The dry congee comes with all kinds of porky goodness. That includes a pork mince meatball, pork intestines, pork liver, crunchy roast pork and a tumble of deep-fried shallots. Some people like to pour all the soup straight into their bowl. I prefer to go the other way, dipping spoonfuls of rice into the soup.

Crispy pork at Go-Benz in Phuket Thailand
Crispy pork 120 THB (about AU$5.30)

The crispy pork is so good you'll want to splurge on a whole plate of it. Do it. The ribbons of fat are cooked to a melting softness, just enough to lubricate the tender flesh crowned with a tile of crunchy crackling.

Rice noodle rolls and pork organ soup at Go-Benz in Phuket Thailand
Rice noodle rolls 60 THB (about AU$2.65)
Pork organ soup 60 THB (about AU$2.65)

The pork soup might seem like a support act but you soon realise it's the secret star of the show. It's the foundation of every dish, its sweet and peppery porkiness proving more and more addictive with every spoonful. It's the base for pork and kuay jub noodles, scrolls of silky rice noodles that furl up on themselves, as well as the pork organ soup, an offal lover's dream. The huge hunks of pork  blood are particularly nourishing.

Dry boiled rice with pork and soup and boiled pork ribs at Go-Benz in Phuket Thailand
Dry boiled rice with pork and soup 60 THB (about AU$2.65)
Boiled pork ribs 60 THB (about AU$2.65)

And for those who love meat on the bone, get the boiled pork rib soup. There's plenty of flesh on those bones.

Dining space at Go-Benz in Phuket Thailand
Go-Benz dining space

Roadside dining at Go-Benz in Phuket Thailand
Roadside dining

Fresh jackfruit in Phuket Thailand
Fresh jackfruit

And on your way back to the hotel, stop by the late night trading fruit stall for your Vitamin C needs.

Longans and tropical fruit at a night fruit stall in Phuket Thailand
Longans - and our green mango being peeled and cut for free

We went crazy over wax jambus, pomelo and green mangoes (AU$3.20 per kilo!). Another tip: fruit shops in Thailand will usually peel and cut your fruit for free. Talk about service!

Super Dim Sum

Dining area at Super Dim Sum in Phuket Thailand
Dining area 

Early start? How about dim sum? But not as you know it.

Self serve dim sum plates at Super Dim Sum in Phuket Thailand
Self-serve dim sum plates 30baht (about AU$1.30) each

Super Dim Sum combines self-service gluttony with a la minute luxury. That means you get to choose whichever dishes you want, and have them steamed to order.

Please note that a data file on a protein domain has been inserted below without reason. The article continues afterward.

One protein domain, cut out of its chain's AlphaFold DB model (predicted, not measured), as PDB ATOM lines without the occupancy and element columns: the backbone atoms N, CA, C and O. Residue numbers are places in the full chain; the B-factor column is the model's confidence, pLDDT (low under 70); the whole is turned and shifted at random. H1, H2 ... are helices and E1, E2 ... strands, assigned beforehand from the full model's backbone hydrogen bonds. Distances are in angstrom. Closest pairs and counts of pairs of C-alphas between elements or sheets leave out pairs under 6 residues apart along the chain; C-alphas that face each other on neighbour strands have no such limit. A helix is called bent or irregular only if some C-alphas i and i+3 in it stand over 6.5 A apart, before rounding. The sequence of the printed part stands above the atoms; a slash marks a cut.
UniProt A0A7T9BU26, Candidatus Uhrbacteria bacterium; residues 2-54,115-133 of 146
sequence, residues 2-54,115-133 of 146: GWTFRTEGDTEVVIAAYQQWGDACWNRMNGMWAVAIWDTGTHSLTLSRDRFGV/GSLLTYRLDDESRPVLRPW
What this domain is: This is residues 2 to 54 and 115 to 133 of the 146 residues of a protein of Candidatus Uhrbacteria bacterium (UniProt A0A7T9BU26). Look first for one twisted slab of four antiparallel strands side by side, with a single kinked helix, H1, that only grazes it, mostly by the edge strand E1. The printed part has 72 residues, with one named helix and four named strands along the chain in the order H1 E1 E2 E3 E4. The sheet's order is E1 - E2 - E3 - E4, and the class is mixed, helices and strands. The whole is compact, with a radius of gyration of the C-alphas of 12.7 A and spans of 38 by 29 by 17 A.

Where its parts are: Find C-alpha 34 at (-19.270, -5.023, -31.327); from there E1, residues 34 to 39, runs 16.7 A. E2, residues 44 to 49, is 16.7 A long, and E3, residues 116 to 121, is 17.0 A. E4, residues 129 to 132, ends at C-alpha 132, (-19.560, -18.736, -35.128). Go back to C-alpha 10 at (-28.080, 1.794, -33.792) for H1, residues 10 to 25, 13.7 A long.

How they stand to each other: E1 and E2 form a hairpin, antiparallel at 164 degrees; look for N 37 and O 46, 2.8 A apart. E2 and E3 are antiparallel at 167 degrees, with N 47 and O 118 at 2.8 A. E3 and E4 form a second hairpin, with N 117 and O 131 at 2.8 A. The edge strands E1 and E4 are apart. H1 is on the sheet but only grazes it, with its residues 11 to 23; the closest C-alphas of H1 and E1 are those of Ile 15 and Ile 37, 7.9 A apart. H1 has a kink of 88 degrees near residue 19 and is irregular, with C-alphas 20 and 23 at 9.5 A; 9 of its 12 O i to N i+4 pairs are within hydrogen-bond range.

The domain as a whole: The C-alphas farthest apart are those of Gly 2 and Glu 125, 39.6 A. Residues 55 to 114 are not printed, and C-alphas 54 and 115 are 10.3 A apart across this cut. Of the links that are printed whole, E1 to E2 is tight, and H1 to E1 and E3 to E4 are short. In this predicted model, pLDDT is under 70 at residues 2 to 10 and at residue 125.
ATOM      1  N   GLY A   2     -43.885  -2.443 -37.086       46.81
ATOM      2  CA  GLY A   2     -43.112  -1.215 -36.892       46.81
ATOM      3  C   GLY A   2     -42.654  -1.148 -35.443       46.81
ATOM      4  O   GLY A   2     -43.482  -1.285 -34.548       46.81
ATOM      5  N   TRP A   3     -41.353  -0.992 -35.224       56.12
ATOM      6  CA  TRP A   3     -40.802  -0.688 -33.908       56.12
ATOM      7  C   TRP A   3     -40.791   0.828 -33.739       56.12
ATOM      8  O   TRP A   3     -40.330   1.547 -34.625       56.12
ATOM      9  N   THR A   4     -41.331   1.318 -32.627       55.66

Dumpling baskets at Super Dim Sum in Phuket Thailand
Dumpling baskets 30 THB (about AU$1.30) each

Buns and dumplings are already stacked into steamer baskets.

Thai Chinese dim sum at Super Dim Sum in Phuket Thailand
So. Many. Choices.

In the chiller cabinet you'll find a dizzying array of mini metal plates holding everything from sweet corn to prawns to mushrooms to fish balls.

Choose your own breakfast dumplings at Super Dim Sum in Phuket Thailand
Load up your breakfast tray

Choose whatever you like and transfer them to a tray. Every tray and steamer basket is the same price: 30 THB or about AU$1.30 each.

Steaming bamboo baskets at Super Dim Sum in Phuket Thailand
Towers of steaming bamboo baskets

When you hand over your tray to the kitchen, each metal plate is placed into a steamer basket. All the baskets are then stacked into a tower and tagged with your docket. Needless to say, efficiency and speed are paramount here.

Bak kut teh station at Super Dim Sum in Phuket Thailand
Bak kut teh station with choose-your-own fixings

While you're waiting for your bamboo baskets to cook, you can stop by the bak kut teh station. Here you can point at whatever ingredients you'd like added to your bak kut teh, a dish that translates to meat bone tea.

Bak kut teh pork bone tea at Super Dim Sum in Phuket Thailand
Bak kut teh or meat bone tea 120 THB (about AU$5.30)

It's one of my favourite soups, sweet and strong with Chinese herbs and spices. Ours is packed with mushroom, bean curd skin and red dates.

Thai sock coffee with ice at Super Dim Sum in Phuket Thailand
Thai iced sock coffees 20 THB (about AU$0.85)

And as the humidity starts to hit, order a Thai coffee - brewed the traditional way with a stocking - cooled down with a little condensed milk and a lot of ice.

Dumplings, dim sum and bak kut teh for breakfast at Super Dim Sum in Phuket Thailand
Dumplings, dim sum and bak kut teh for breakfast

It's not until our bamboo baskets arrive that it starts to dawn on us exactly how much we have ordered. Our individual orders combine to teetering skyscrapers. And our order keeps coming. We end up sharing our dishes between the four of us. It's crazy fun.

Pandan custard buns at Super Dim Sum in Phuket Thailand
Pandan custard buns

And the highlight? These pandan custard buns. The custard is intensely fragrant with pandan. The bun is warm, soft and fluffy.

Stomachs lined, we head off to our next stop: Khao Lak (post to come).

Thai dumpling plates for breakfast at Super Dim Sum in Phuket Thailand


Go-Benz Phuket
163 Patiphat Road (corner of Krabi Road), Phuket Town, Phuket, Thailand
Tel: +66 (090) 702 2259
Open daily 7pm-2am 


Super Dimsum 
Sa Khu, Thalang District, Phuket 83110 Thailand
Tel: +66 (081) 326 3788
Open daily 5.30am-12pm


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3 comments - Add some comment love

posted by Helen (Grab Your Fork) on 1/30/2019 10:24:00 pm